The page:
Four U.S. states scoring under-the-radar clean energy wins
And they're not the only ones advancing renewables in creative ways this year.
In the United States, the falling cost of renewable energy means the economic case for investing in renewables is stronger than before. Across the country, from South Carolina to Nevada, states are taking new measures to harness wind and solar power. Since January, more than 10 state legislatures have enacted policies that encourage new renewable energy development.
State action promoting a friendly market for renewables — whether through eliminating unnecessary price barriers or setting statewide clean energy goals — can make all the difference for adding more renewable energy on the grid. While a few states such as California, Hawaii and Massachusetts have internationally recognized ambitious policies, many more are taking significant, new steps at closing the policy gap that limits clean energy development. And this is happening in states beyond the established forerunners. Here are just a few states making gains.
Arkansas enables third-party contracts for solar
Like many of its neighbors in the southeastern United States, Arkansas has ample untapped solar potential. Although solar generation grew more than 500 percent last year, its nascent industry still ranks only 32nd nationally. This year, things are poised to scale up significantly: With the passage of the Solar Access Act in March, Arkansas became the latest state to allow third parties to finance solar developments, opening the door for buyers to develop new projects and boost employment for Arkansans.
The bipartisan Solar Access Act was passed by the state legislature with only a handful of dissenting votes, and had the backing of large and small businesses, as well as local environmental organizations. A major supporter was Arkansas-based Walmart, which has a goal of powering its operations with 50 percent renewable energy by 2025. The company recently signed contracts for 46 solar projects in five states, and is now set to harness the sun shining in its home state.New policies could enable Maine to develop a wind and solar market large enough to export power to other states.
South Carolina ends caps on net metering
The Energy Freedom Act, expected to be signed by South Carolina's governor, garnered strong support from not only both political parties, but also from utilities, as well as community members and solar advocates. The bill lifts caps on the number of homes that can install rooftop solar panels. It also enables new customers to lock in retail-rate net metering, which allows customers to get credits on their utility bills for excess electricity generated from solar installations on their property.
The policy also aims to help commercial and industrial consumers by allowing some large buyers to secure 10-year large-scale solar contracts (PDF) with utilities. Longer contracts provide buyers less financial risk and cut down on the frequency of permitting processes. And as the solar market grows in South Carolina, it likely will drive demand for solar installers, the fastest growing occupation in the United States.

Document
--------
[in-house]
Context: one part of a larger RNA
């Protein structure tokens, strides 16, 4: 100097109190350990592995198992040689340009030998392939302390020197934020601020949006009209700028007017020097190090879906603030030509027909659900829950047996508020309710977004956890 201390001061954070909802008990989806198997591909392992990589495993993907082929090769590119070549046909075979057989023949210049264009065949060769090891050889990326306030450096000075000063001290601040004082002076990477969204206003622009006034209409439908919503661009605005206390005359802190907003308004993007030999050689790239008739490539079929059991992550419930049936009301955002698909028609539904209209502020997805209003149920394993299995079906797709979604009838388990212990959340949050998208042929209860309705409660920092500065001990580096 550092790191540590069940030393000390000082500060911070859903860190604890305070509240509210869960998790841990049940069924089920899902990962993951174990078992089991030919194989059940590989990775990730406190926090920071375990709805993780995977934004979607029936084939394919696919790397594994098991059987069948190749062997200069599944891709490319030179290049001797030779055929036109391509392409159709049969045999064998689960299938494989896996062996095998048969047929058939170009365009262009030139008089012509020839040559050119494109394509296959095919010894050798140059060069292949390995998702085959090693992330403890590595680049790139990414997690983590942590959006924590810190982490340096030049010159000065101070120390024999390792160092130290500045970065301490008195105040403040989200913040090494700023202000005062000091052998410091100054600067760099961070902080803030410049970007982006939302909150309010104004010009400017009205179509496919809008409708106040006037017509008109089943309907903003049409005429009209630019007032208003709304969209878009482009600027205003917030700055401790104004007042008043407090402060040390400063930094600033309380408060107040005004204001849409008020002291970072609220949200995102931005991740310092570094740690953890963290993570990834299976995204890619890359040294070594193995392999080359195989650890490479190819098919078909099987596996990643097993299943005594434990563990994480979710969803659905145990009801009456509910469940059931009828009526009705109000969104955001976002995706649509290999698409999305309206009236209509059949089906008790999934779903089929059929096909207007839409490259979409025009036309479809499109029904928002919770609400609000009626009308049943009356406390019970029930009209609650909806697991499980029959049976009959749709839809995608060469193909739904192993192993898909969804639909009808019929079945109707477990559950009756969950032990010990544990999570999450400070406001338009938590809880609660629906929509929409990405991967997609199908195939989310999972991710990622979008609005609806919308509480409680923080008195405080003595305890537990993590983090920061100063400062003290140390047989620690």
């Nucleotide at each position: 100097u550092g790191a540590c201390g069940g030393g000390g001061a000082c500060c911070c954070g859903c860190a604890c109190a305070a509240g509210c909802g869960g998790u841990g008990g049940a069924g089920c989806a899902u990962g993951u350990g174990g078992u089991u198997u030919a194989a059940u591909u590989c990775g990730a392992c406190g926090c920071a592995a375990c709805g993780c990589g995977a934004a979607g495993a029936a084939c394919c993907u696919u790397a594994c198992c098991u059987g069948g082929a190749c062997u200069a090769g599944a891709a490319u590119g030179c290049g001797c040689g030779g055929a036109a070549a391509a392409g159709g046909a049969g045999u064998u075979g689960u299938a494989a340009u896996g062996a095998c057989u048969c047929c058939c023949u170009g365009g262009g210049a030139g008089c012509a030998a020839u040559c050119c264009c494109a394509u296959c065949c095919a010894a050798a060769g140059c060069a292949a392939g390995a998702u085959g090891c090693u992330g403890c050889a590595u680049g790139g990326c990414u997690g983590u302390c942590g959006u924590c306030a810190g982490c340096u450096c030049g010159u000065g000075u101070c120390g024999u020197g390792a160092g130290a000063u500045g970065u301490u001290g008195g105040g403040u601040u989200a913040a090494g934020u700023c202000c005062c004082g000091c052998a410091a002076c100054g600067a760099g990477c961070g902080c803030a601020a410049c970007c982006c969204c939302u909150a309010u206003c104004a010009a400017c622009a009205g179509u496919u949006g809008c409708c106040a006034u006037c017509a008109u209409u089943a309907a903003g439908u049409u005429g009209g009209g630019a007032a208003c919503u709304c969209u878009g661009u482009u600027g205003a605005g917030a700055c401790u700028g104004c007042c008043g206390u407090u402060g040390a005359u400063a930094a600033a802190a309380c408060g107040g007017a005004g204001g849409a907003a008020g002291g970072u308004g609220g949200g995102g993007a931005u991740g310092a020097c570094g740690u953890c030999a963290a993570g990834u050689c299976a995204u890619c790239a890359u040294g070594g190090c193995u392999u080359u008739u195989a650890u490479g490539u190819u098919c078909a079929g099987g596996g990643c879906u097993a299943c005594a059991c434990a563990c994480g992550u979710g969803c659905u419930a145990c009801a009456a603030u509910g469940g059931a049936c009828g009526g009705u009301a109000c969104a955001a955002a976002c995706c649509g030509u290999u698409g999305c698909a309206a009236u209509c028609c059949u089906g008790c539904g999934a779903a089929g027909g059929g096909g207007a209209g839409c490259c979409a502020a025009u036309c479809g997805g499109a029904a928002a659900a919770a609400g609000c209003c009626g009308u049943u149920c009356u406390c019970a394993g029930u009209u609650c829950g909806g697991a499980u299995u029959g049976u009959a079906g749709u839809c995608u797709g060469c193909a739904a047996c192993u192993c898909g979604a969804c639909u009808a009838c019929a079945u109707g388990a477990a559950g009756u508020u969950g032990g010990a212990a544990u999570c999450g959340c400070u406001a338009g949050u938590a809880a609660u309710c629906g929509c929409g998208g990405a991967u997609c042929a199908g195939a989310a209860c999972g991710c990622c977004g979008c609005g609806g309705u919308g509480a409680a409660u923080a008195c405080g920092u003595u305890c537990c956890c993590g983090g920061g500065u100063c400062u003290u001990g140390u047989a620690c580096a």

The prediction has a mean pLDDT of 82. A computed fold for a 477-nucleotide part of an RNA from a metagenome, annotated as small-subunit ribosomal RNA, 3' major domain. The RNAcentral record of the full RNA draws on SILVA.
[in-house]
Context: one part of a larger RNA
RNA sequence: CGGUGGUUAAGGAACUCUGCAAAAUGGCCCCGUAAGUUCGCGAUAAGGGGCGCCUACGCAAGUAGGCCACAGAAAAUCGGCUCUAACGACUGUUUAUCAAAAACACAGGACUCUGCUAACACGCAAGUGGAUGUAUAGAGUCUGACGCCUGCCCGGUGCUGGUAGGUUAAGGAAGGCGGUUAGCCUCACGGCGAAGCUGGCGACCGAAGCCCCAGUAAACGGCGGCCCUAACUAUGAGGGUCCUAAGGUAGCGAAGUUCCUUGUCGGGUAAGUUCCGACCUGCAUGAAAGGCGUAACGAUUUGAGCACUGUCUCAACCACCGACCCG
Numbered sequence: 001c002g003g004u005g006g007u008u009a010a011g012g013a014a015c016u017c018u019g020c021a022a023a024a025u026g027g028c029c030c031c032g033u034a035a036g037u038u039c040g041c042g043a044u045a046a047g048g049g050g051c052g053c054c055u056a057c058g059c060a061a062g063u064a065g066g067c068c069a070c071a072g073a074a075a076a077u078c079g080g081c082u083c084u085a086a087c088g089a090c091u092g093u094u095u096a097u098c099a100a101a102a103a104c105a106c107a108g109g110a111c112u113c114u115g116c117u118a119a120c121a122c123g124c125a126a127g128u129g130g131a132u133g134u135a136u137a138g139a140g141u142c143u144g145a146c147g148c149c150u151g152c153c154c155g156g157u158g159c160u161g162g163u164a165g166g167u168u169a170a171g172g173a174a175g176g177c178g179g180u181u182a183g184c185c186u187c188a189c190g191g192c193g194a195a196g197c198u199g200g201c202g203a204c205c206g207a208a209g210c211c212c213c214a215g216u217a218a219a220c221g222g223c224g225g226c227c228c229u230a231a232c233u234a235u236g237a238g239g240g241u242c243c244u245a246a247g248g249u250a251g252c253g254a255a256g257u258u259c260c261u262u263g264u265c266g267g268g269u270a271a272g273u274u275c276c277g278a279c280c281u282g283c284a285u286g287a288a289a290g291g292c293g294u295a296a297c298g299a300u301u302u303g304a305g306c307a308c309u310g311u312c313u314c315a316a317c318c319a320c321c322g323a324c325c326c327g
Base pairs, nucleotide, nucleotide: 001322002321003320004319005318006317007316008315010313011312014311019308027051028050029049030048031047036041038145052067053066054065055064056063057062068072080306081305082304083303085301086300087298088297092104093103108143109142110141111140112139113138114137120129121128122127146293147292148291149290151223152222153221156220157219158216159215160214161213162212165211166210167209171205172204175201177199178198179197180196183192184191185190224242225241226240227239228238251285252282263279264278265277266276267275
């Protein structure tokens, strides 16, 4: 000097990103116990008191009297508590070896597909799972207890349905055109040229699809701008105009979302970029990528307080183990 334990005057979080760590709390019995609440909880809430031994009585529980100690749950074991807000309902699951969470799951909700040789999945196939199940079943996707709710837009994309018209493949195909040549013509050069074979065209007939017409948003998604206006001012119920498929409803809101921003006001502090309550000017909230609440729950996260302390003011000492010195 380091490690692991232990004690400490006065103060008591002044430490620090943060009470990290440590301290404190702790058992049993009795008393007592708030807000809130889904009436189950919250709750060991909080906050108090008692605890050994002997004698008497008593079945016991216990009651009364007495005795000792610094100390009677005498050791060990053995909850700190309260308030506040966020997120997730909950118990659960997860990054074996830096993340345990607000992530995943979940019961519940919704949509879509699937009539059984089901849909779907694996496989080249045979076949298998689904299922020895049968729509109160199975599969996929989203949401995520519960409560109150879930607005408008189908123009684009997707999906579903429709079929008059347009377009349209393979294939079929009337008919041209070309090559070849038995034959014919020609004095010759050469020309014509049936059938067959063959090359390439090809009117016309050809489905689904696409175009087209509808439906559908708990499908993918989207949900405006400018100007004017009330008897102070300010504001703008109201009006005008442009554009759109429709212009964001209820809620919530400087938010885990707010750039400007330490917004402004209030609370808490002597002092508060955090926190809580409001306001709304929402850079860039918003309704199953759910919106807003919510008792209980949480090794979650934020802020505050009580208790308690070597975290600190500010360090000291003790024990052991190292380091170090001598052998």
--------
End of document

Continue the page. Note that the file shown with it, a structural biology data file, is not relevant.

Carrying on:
Maine reengages on renewables
Maine's new governor, Janet Mills, was elected on a platform of putting Maine back on track towards a renewable future. Shortly after taking office, Mills abolished a moratorium on new onshore wind projects and has said she is eager to develop an offshore wind industry on the Maine coast, which has the highest offshore wind potential (PDF) in the American Northeast.
Mills also has replaced a gross net metering policy, a system that charged transmission and distribution fees on all electricity generated from rooftop solar panels, even if that power did not leave the building where it was generated. The new policy uses a standard net metering policy that incentivizes customers to install solar panels on their rooftops by compensating them for any unused electricity flowing into the grid.
Just a few weeks ago, Mills put forward legislation to set goals of sourcing 80 percent of the state's energy from renewables by 2030, and 100 percent by 2050. While the bill has not yet been voted upon, it already has received bipartisan support and has a Republican lead sponsor in the state's senate. Maine already gets 75 percent of its energy from hydroelectric dams, wind turbines and biomass, and these new policies could enable the state to develop a wind and solar market large enough to export power to other states.These states are not alone in removing barriers and creating incentives for renewable energy development.
Nevada to add solar capacity and jobs
Passed unanimously, across party lines on Earth Day, Nevada's new energy bill mandates that the state generate 50 percent of its electricity from renewables by 2030 and signals that the Silver State isn't content with its existing Renewable Portfolio Standard (RPS) (PDF), which had called for 25 percent of the state's energy portfolio come from renewable sources by 2025. Although its prior RPS helped Nevada foster the fourth largest solar market in the United States, the new requirement means the state will need to develop additional renewable energy facilities, which the Nevada's government believes could add up to 11,170 full-time jobs and $1.5 billion in economic activity.
2019 and beyond: A clean energy future for the United States
These states are not alone in removing barriers and creating incentives for renewable energy development this year. Legislators in Michigan, Illinois and Pennsylvania, all among the top 10 U.S. emitters, are discussing policies that could make renewable energy options more competitive in their regional energy markets. By creating enabling environments at the state level, these policies empower cities, utilities, businesses and individuals to drive forward the clean energy revolution across the United States.
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